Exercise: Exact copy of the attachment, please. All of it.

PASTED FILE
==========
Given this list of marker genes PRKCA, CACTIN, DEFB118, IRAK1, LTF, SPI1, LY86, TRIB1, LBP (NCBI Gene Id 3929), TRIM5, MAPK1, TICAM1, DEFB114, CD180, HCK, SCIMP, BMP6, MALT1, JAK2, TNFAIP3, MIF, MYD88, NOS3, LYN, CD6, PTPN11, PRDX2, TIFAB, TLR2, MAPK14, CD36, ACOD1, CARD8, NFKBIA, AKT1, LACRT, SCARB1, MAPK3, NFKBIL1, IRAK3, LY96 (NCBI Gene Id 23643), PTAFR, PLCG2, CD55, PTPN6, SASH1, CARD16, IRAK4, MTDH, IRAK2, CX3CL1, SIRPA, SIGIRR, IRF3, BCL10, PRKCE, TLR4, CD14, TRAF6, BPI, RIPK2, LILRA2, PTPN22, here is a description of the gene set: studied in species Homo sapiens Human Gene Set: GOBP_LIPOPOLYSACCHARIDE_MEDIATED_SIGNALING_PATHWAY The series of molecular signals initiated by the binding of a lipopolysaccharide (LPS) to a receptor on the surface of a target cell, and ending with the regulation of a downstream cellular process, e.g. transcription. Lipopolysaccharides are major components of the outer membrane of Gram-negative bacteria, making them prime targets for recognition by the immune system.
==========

Given this list of marker genes PRKCA, CACTIN, DEFB118, IRAK1, LTF, SPI1, LY86, TRIB1, LBP (NCBI Gene Id 3929), TRIM5, MAPK1, TICAM1, DEFB114, CD180, HCK, SCIMP, BMP6, MALT1, JAK2, TNFAIP3, MIF, MYD88, NOS3, LYN, CD6, PTPN11, PRDX2, TIFAB, TLR2, MAPK14, CD36, ACOD1, CARD8, NFKBIA, AKT1, LACRT, SCARB1, MAPK3, NFKBIL1, IRAK3, LY96 (NCBI Gene Id 23643), PTAFR, PLCG2, CD55, PTPN6, SASH1, CARD16, IRAK4, MTDH, IRAK2, CX3CL1, SIRPA, SIGIRR, IRF3, BCL10, PRKCE, TLR4, CD14, TRAF6, BPI, RIPK2, LILRA2, PTPN22, here is a description of the gene set: studied in species Homo sapiens Human Gene Set: GOBP_LIPOPOLYSACCHARIDE_MEDIATED_SIGNALING_PATHWAY The series of molecular signals initiated by the binding of a lipopolysaccharide (LPS) to a receptor on the surface of a target cell, and ending with the regulation of a downstream cellular process, e.g. transcription. Lipopolysaccharides are major components of the outer membrane of Gram-negative bacteria, making them prime targets for recognition by the immune system.